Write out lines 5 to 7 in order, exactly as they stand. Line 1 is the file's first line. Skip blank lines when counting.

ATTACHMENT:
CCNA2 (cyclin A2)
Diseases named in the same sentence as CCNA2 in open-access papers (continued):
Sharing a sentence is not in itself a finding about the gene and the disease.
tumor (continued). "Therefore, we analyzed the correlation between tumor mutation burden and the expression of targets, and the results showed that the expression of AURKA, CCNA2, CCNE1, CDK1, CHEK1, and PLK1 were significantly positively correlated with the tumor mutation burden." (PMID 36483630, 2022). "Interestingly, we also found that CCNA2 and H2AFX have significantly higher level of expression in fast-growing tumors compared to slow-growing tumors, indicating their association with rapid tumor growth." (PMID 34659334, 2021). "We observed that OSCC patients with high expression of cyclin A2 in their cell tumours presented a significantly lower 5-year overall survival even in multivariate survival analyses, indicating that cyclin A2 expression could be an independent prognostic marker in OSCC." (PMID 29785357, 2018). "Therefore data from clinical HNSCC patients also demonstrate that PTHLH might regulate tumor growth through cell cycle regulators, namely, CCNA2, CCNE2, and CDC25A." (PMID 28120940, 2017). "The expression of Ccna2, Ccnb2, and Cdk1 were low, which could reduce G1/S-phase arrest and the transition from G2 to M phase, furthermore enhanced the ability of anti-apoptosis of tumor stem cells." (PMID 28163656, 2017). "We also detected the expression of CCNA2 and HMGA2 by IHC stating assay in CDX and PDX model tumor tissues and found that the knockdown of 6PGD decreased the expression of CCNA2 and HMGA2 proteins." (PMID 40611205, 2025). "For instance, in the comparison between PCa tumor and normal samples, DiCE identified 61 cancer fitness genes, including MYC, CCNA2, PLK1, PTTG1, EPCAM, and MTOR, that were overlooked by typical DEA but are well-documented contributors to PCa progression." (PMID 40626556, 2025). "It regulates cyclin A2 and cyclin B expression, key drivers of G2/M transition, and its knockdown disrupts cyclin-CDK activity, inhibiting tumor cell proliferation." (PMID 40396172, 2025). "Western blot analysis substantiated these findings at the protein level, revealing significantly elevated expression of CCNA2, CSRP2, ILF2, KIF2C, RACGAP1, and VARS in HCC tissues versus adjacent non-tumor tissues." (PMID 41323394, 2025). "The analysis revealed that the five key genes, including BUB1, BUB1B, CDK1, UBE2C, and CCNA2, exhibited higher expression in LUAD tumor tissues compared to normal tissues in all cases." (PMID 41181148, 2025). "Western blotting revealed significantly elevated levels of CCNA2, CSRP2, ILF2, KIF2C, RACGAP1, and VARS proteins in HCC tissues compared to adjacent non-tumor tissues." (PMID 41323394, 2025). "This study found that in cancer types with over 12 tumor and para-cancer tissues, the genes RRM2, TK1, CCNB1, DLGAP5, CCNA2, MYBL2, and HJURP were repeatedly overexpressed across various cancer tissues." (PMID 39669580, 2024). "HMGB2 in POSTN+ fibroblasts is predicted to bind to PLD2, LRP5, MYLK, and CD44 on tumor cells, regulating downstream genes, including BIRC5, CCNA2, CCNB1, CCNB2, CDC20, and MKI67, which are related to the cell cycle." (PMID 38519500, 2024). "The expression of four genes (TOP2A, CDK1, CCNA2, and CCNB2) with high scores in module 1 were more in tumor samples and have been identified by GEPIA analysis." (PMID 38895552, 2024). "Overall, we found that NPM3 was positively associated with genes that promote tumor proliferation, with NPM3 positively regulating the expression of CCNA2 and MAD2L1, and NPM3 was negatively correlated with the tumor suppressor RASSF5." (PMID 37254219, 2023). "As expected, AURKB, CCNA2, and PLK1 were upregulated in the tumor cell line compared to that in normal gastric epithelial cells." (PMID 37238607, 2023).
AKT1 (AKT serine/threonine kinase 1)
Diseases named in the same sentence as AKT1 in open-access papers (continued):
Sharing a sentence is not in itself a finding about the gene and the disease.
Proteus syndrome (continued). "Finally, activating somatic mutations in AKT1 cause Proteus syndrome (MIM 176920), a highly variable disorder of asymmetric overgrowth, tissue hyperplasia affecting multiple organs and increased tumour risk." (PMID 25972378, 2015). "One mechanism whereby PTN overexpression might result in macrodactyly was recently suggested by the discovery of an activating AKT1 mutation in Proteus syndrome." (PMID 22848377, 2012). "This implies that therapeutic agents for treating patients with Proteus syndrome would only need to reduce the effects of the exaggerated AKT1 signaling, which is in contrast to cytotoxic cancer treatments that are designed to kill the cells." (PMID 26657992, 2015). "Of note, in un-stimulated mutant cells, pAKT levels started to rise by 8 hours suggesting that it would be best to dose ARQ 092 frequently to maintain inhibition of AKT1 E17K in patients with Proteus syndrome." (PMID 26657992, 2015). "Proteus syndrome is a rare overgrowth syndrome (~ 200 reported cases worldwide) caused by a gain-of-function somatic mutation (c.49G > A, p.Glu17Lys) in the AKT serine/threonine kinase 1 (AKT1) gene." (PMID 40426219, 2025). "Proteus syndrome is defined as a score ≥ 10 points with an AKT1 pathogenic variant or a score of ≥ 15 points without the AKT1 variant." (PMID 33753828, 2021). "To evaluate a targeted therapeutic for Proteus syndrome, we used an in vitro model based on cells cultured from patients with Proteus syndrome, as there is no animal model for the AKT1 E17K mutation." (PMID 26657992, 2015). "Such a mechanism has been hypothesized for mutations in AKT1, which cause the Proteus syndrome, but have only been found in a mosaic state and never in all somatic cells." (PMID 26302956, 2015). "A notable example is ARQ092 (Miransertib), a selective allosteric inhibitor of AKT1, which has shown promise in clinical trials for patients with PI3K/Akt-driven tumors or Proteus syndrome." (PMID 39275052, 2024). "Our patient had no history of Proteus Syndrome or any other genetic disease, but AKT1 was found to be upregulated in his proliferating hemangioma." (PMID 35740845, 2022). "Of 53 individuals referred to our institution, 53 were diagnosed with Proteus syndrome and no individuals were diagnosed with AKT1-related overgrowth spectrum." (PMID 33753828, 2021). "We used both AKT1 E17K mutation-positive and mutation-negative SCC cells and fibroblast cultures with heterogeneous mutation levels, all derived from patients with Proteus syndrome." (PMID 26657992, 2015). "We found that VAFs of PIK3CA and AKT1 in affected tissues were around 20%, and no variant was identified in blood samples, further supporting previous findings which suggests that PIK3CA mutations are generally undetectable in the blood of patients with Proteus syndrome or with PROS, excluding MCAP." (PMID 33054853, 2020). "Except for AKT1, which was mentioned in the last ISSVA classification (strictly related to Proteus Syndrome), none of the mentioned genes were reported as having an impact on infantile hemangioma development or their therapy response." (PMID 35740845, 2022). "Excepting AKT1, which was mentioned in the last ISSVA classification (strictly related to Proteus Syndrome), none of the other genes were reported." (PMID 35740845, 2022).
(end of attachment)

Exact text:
AKT1 (AKT serine/threonine kinase 1)
Diseases named in the same sentence as AKT1 in open-access papers (continued):
Sharing a sentence is not in itself a finding about the gene and the disease.